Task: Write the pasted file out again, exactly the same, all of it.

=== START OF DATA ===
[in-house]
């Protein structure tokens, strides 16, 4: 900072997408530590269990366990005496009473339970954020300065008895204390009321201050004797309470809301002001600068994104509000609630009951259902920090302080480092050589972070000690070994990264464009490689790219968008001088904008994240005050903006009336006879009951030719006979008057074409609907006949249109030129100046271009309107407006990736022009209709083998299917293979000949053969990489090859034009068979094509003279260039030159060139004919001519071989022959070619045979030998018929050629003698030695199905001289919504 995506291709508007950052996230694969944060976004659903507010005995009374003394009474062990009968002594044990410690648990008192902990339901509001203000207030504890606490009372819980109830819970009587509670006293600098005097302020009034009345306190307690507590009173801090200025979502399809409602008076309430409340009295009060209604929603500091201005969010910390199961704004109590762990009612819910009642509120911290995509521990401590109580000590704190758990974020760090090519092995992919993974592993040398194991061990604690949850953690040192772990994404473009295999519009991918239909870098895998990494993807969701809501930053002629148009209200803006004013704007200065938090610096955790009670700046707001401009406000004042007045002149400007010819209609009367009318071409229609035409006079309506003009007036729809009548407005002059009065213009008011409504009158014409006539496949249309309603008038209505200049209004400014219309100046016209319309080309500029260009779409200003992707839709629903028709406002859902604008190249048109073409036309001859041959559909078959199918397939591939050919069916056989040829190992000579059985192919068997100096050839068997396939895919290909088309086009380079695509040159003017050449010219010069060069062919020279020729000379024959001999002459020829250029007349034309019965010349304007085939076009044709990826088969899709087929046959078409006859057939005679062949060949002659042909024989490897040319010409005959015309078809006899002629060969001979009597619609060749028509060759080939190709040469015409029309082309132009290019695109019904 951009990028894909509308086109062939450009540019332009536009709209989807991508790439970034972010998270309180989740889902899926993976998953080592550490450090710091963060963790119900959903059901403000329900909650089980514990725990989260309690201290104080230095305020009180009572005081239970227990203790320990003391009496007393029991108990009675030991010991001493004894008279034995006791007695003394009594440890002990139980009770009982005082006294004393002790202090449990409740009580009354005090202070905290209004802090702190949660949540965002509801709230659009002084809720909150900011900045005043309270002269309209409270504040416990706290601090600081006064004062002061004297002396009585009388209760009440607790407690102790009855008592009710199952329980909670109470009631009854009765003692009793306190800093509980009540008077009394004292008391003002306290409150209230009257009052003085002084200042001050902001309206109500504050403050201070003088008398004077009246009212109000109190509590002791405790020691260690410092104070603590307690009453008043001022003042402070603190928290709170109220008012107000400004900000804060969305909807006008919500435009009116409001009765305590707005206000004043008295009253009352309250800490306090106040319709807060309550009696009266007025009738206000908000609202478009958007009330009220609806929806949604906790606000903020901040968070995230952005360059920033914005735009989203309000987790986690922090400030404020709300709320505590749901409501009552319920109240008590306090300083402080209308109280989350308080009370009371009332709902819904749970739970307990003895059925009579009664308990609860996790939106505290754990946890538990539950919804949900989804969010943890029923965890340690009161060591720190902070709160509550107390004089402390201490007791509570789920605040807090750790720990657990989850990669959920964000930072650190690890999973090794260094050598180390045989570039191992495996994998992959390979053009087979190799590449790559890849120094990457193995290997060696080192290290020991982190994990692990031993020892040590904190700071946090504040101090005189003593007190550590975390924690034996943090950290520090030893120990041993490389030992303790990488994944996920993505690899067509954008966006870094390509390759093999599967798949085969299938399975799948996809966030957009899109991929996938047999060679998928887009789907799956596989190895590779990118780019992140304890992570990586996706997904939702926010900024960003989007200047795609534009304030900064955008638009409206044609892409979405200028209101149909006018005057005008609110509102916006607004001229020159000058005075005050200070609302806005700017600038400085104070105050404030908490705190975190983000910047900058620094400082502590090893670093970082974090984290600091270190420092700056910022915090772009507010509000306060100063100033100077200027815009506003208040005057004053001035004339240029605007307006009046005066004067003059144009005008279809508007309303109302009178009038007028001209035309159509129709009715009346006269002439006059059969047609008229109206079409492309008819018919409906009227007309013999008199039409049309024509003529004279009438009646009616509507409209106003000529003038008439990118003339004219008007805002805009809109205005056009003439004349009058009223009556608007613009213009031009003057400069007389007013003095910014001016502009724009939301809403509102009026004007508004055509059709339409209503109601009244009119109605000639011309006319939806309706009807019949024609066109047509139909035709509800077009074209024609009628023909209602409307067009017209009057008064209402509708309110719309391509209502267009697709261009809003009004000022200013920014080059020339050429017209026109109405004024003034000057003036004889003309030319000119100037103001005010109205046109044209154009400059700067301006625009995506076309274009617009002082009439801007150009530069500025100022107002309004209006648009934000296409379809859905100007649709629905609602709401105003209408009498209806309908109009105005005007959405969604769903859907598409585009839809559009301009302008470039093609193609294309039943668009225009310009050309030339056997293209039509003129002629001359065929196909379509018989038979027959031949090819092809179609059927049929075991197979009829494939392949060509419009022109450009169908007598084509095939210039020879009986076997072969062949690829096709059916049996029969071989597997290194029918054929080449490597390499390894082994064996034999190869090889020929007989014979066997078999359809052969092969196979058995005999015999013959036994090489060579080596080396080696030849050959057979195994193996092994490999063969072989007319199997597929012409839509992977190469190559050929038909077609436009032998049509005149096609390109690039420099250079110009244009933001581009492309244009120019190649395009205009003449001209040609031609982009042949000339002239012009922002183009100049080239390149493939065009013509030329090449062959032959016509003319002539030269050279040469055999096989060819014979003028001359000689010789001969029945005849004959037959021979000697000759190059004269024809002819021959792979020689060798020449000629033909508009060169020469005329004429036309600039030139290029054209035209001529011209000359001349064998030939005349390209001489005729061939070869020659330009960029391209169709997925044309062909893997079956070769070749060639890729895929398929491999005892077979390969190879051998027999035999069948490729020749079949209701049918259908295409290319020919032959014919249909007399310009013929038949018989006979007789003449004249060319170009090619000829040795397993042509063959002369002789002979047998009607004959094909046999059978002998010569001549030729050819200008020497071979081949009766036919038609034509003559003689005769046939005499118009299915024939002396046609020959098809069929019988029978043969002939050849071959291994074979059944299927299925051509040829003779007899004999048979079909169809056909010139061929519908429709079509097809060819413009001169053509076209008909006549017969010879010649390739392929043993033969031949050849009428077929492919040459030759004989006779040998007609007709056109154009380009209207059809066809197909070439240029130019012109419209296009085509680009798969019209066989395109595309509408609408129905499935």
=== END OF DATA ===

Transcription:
[in-house]
């Protein structure tokens, strides 16, 4: 900072997408530590269990366990005496009473339970954020300065008895204390009321201050004797309470809301002001600068994104509000609630009951259902920090302080480092050589972070000690070994990264464009490689790219968008001088904008994240005050903006009336006879009951030719006979008057074409609907006949249109030129100046271009309107407006990736022009209709083998299917293979000949053969990489090859034009068979094509003279260039030159060139004919001519071989022959070619045979030998018929050629003698030695199905001289919504 995506291709508007950052996230694969944060976004659903507010005995009374003394009474062990009968002594044990410690648990008192902990339901509001203000207030504890606490009372819980109830819970009587509670006293600098005097302020009034009345306190307690507590009173801090200025979502399809409602008076309430409340009295009060209604929603500091201005969010910390199961704004109590762990009612819910009642509120911290995509521990401590109580000590704190758990974020760090090519092995992919993974592993040398194991061990604690949850953690040192772990994404473009295999519009991918239909870098895998990494993807969701809501930053002629148009209200803006004013704007200065938090610096955790009670700046707001401009406000004042007045002149400007010819209609009367009318071409229609035409006079309506003009007036729809009548407005002059009065213009008011409504009158014409006539496949249309309603008038209505200049209004400014219309100046016209319309080309500029260009779409200003992707839709629903028709406002859902604008190249048109073409036309001859041959559909078959199918397939591939050919069916056989040829190992000579059985192919068997100096050839068997396939895919290909088309086009380079695509040159003017050449010219010069060069062919020279020729000379024959001999002459020829250029007349034309019965010349304007085939076009044709990826088969899709087929046959078409006859057939005679062949060949002659042909024989490897040319010409005959015309078809006899002629060969001979009597619609060749028509060759080939190709040469015409029309082309132009290019695109019904 951009990028894909509308086109062939450009540019332009536009709209989807991508790439970034972010998270309180989740889902899926993976998953080592550490450090710091963060963790119900959903059901403000329900909650089980514990725990989260309690201290104080230095305020009180009572005081239970227990203790320990003391009496007393029991108990009675030991010991001493004894008279034995006791007695003394009594440890002990139980009770009982005082006294004393002790202090449990409740009580009354005090202070905290209004802090702190949660949540965002509801709230659009002084809720909150900011900045005043309270002269309209409270504040416990706290601090600081006064004062002061004297002396009585009388209760009440607790407690102790009855008592009710199952329980909670109470009631009854009765003692009793306190800093509980009540008077009394004292008391003002306290409150209230009257009052003085002084200042001050902001309206109500504050403050201070003088008398004077009246009212109000109190509590002791405790020691260690410092104070603590307690009453008043001022003042402070603190928290709170109220008012107000400004900000804060969305909807006008919500435009009116409001009765305590707005206000004043008295009253009352309250800490306090106040319709807060309550009696009266007025009738206000908000609202478009958007009330009220609806929806949604906790606000903020901040968070995230952005360059920033914005735009989203309000987790986690922090400030404020709300709320505590749901409501009552319920109240008590306090300083402080209308109280989350308080009370009371009332709902819904749970739970307990003895059925009579009664308990609860996790939106505290754990946890538990539950919804949900989804969010943890029923965890340690009161060591720190902070709160509550107390004089402390201490007791509570789920605040807090750790720990657990989850990669959920964000930072650190690890999973090794260094050598180390045989570039191992495996994998992959390979053009087979190799590449790559890849120094990457193995290997060696080192290290020991982190994990692990031993020892040590904190700071946090504040101090005189003593007190550590975390924690034996943090950290520090030893120990041993490389030992303790990488994944996920993505690899067509954008966006870094390509390759093999599967798949085969299938399975799948996809966030957009899109991929996938047999060679998928887009789907799956596989190895590779990118780019992140304890992570990586996706997904939702926010900024960003989007200047795609534009304030900064955008638009409206044609892409979405200028209101149909006018005057005008609110509102916006607004001229020159000058005075005050200070609302806005700017600038400085104070105050404030908490705190975190983000910047900058620094400082502590090893670093970082974090984290600091270190420092700056910022915090772009507010509000306060100063100033100077200027815009506003208040005057004053001035004339240029605007307006009046005066004067003059144009005008279809508007309303109302009178009038007028001209035309159509129709009715009346006269002439006059059969047609008229109206079409492309008819018919409906009227007309013999008199039409049309024509003529004279009438009646009616509507409209106003000529003038008439990118003339004219008007805002805009809109205005056009003439004349009058009223009556608007613009213009031009003057400069007389007013003095910014001016502009724009939301809403509102009026004007508004055509059709339409209503109601009244009119109605000639011309006319939806309706009807019949024609066109047509139909035709509800077009074209024609009628023909209602409307067009017209009057008064209402509708309110719309391509209502267009697709261009809003009004000022200013920014080059020339050429017209026109109405004024003034000057003036004889003309030319000119100037103001005010109205046109044209154009400059700067301006625009995506076309274009617009002082009439801007150009530069500025100022107002309004209006648009934000296409379809859905100007649709629905609602709401105003209408009498209806309908109009105005005007959405969604769903859907598409585009839809559009301009302008470039093609193609294309039943668009225009310009050309030339056997293209039509003129002629001359065929196909379509018989038979027959031949090819092809179609059927049929075991197979009829494939392949060509419009022109450009169908007598084509095939210039020879009986076997072969062949690829096709059916049996029969071989597997290194029918054929080449490597390499390894082994064996034999190869090889020929007989014979066997078999359809052969092969196979058995005999015999013959036994090489060579080596080396080696030849050959057979195994193996092994490999063969072989007319199997597929012409839509992977190469190559050929038909077609436009032998049509005149096609390109690039420099250079110009244009933001581009492309244009120019190649395009205009003449001209040609031609982009042949000339002239012009922002183009100049080239390149493939065009013509030329090449062959032959016509003319002539030269050279040469055999096989060819014979003028001359000689010789001969029945005849004959037959021979000697000759190059004269024809002819021959792979020689060798020449000629033909508009060169020469005329004429036309600039030139290029054209035209001529011209000359001349064998030939005349390209001489005729061939070869020659330009960029391209169709997925044309062909893997079956070769070749060639890729895929398929491999005892077979390969190879051998027999035999069948490729020749079949209701049918259908295409290319020919032959014919249909007399310009013929038949018989006979007789003449004249060319170009090619000829040795397993042509063959002369002789002979047998009607004959094909046999059978002998010569001549030729050819200008020497071979081949009766036919038609034509003559003689005769046939005499118009299915024939002396046609020959098809069929019988029978043969002939050849071959291994074979059944299927299925051509040829003779007899004999048979079909169809056909010139061929519908429709079509097809060819413009001169053509076209008909006549017969010879010649390739392929043993033969031949050849009428077929492919040459030759004989006779040998007609007709056109154009380009209207059809066809197909070439240029130019012109419209296009085509680009798969019209066989395109595309509408609408129905499935």